Even if some of us don't understand the lyrics of an opera, we feel it deep inside and it somehow touches us. This is again one of the reasons why falsetto managed to gather such mass appeal. The symphonic high-pitched shrieks sound melodious to us and if anyone of us has heard gospel singers groove into the high-pitches, we have often found ourselves swaying along in joy and shouting Hallelujah! But how many of us knew the historical brutality that went into moulding and promoting this style of music that can touch the heart?


    Picture: The legend of the Opera world, Carlo Broschi Farnelli, who was a Castrati and could naturally sing the soprano vocal range hitting the high pitched note C6.

    All rights of the picture reserved to the National Portrait Gallery, London.

    #mirakee #music #falsetto #history @writersnetwork @mirakee

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    The Falsities of a Falsetto

    The idea that inspired this post came from a book I was reading titled - "The Supernatural Voice: A History of High Male Singing" by Simon Ravens.

  • nirmalya_panigrahi 5w

    Dear readers,
    The following is a sarcastic take on facts that history presents to us about the Cleopatra II. I must admit that I have chosen only the instances that are disputed, but then, why not give her, the benefit of glory. There are so many of women, deserted by our history, that Cleopatra is an exception

    Hope you like this.
    #mirakee #writersnetwork #pod #ceesreposts
    #writersbay #history #deserted #cleopatra

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    Cleopatra in Rome.

    Now that the Queen of Egypt,
    Has more admirers in Rome,
    I have given myself, the honour,
    Of being her advocate, since,
    The dead can't speak for themselves.

    I perhaps have been misguided,
    Through ages of art and tales,
    To what seems veracious.
    Her highness, was indeed desired.
    By the best, and revered of men.

    And how could she not be,
    For there was no skill she wasn't adept.
    Even with a fragment of her parlence
    Cesar, was the bravest general.
    Brutus, an honourable man.

    She, you see, was not betrayed,
    Rather declared dead, from venom,
    From a wasp, in the arms of her lover.
    Well, what a scandal it would have been,
    To reveal, what war she fought at her door.

    When, Augustus marched to the Nile,
    To seize, his friend, Anthony,
    The last days, of Rome as a republic.
    For never has a Roman general,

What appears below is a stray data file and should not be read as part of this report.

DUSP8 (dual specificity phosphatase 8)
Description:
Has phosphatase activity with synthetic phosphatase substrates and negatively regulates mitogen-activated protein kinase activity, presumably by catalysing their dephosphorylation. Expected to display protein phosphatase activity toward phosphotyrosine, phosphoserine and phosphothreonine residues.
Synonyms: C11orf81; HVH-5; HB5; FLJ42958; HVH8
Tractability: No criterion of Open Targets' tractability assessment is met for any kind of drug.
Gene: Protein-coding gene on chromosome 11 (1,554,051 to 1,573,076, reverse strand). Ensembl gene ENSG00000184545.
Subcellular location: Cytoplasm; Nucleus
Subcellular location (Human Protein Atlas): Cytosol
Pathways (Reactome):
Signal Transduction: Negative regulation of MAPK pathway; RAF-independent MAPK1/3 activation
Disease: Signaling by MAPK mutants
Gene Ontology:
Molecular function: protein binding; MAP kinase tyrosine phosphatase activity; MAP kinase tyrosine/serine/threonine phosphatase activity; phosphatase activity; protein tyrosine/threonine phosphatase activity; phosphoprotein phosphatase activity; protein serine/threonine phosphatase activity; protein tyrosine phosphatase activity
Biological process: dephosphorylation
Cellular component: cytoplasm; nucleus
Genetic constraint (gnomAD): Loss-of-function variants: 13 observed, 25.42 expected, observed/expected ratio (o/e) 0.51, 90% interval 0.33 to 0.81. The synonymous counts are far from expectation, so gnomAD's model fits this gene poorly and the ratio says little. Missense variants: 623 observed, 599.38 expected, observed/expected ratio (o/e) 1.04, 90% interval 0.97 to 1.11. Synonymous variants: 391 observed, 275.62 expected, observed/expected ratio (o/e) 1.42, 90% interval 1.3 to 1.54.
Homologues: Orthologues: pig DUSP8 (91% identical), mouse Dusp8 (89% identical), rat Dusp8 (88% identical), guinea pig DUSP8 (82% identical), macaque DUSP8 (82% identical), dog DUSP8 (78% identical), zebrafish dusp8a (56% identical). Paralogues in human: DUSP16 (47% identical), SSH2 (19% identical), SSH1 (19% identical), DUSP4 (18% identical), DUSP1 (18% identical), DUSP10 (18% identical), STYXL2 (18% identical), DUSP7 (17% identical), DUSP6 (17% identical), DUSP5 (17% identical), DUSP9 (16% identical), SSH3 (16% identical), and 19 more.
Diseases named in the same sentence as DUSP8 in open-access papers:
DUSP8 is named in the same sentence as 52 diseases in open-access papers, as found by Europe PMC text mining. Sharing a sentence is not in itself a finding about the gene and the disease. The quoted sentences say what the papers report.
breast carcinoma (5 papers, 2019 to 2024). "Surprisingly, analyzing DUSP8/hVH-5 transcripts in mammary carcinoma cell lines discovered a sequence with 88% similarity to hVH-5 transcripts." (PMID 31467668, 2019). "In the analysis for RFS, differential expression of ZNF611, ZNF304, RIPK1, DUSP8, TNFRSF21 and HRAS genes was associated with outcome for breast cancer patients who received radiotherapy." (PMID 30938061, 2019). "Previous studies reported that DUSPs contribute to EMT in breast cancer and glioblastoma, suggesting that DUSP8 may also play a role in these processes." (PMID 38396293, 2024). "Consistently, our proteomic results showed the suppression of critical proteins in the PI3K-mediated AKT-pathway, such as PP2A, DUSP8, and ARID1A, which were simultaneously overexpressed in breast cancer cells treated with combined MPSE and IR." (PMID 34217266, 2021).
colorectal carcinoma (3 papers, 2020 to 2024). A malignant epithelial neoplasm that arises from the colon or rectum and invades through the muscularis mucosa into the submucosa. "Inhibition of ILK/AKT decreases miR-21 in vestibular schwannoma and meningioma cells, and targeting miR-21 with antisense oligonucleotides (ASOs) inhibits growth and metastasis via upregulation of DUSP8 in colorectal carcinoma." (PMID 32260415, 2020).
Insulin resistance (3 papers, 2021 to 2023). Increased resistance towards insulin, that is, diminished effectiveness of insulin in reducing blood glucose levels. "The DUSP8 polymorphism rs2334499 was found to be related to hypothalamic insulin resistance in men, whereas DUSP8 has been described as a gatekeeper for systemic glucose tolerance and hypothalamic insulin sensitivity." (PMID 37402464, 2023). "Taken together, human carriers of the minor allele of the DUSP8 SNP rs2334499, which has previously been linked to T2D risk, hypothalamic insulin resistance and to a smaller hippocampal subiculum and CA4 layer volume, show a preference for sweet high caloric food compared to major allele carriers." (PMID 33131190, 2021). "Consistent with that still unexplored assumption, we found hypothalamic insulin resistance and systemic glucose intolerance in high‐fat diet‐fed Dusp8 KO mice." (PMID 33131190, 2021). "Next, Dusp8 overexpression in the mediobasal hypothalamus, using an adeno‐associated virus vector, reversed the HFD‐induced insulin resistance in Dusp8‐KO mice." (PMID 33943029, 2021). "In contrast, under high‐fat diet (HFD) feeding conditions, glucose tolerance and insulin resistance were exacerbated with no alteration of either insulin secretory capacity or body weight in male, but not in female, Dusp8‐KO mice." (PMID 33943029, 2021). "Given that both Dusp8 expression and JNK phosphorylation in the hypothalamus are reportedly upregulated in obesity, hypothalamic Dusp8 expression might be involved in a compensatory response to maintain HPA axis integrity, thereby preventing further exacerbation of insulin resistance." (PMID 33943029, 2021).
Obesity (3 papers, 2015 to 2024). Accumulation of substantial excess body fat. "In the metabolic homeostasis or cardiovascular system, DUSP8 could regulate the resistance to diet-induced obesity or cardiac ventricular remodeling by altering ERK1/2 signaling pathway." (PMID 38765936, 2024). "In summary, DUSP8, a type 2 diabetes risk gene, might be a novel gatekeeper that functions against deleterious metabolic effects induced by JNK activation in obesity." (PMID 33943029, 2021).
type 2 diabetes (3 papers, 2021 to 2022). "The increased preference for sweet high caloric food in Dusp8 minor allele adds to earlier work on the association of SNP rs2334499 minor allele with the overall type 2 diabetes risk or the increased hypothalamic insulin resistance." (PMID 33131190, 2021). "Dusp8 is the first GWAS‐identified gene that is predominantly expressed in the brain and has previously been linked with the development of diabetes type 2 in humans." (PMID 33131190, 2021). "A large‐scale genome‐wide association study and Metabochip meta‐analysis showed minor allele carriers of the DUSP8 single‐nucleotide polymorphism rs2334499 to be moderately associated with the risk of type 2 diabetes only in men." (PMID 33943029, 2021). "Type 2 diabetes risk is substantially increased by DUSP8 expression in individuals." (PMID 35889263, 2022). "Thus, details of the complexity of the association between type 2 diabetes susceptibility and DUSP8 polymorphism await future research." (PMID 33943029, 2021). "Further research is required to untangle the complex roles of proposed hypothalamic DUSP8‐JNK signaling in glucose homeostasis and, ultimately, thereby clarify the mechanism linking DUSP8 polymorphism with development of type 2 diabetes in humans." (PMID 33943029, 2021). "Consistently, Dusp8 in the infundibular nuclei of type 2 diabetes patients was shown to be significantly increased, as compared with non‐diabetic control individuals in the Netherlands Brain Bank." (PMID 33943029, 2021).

Found a friend, bad at back-stab.

    But Alexandria, did not succumb,
    To the fate of other hinter lands,
    For they had a queen, who could rule,
    Better than best men, and war,
    When her country was called to test.

    Well, trust not history, when they
    Speak of leaders, for often,
    Legacies of the triumphant is
    Built on the ashes of their rivals.
    And Cleopatra, did lose the war.

    The annals, I seek are buried,
    Or burnt, in a medieval pillage,
    Heroines erased with ease, but one.
    What a queen, She must have been,
    That, history couldn't write off, her affairs.


  • yashvibansal 6w

    I echo slowly
    I repeat things when I can't remember them.
    Like History.
    There's power, there's prestige
    But I have forgotten that there's pride, and tyranny, and an ultimate downfall.
    And since I have forgotten these crucial parts,
    I take the class again,
    This time with me being the central character
    Rather than Robespierre or Hitler.
    They were only one
    I am many
    They were glib speakers
    And I a silent screamer.
    They ruled humans
    I ride them.
    But there's a similarity too
    We believe ourselves to be unlikely heroes
    Despite appearing as villains through and through.
    27 January 2021

    This is the perspective of the new villain,
    Covid 19.

    #covid #covid19 #coronavirus #corona #terror #villain #history #pandemic #lockdown #power #prestige #pride #tyranny #downfall #center #character #control #fear #human #scream #speaker #hero #unlikely

    Image credit to rightful owner. I picked it up from Google.


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    The New Villain

    (Read Caption)

  • sarahrachelea 6w

    This is a story
    About a little fairy with her big heart
    Against the world, conquered her destiny

    She whispered in her singing
    She's screamed in her song
    With her shaking, angelic and mystical voice
    She's so fragile yet so strong

    She dances in her own subtle harmonies
    Composed so many magnificent art
    Creating with her six strings and broken wings
    What a magical nymph from the land of Irish

    Listen carefully to the melodies in her sigh
    Freedom is what she made of
    And liberty is what her soul is
    Another universe is where she belonged now

    Rest in love, Irish Queen
    Keep on dancing in serene


  • sarahrachelea 6w

    There is no the old me or the new me
    It's just me
    With all of my growth, expansion
    Scars, smiles, tears and sweats
    Improvement, development
    Redemption, high hopes, chaotic mess, silliness
    All the complexity of personal stories and journey

    ~ his story, history

  • kriti_dinesh_shukla 6w


  • bhavti 7w

    Dinkar ji rightly said...
    " ...
    है कौन विघ्न ऐसा जग में,
    टिक सके आदमी के मग में,

    खम ठोंक ठेलता है जब नर,
    पर्वत के जाते पांव उखड़,

    मानव जब ज़ोर लगाता है,
    पत्थर पानी बन जाता है।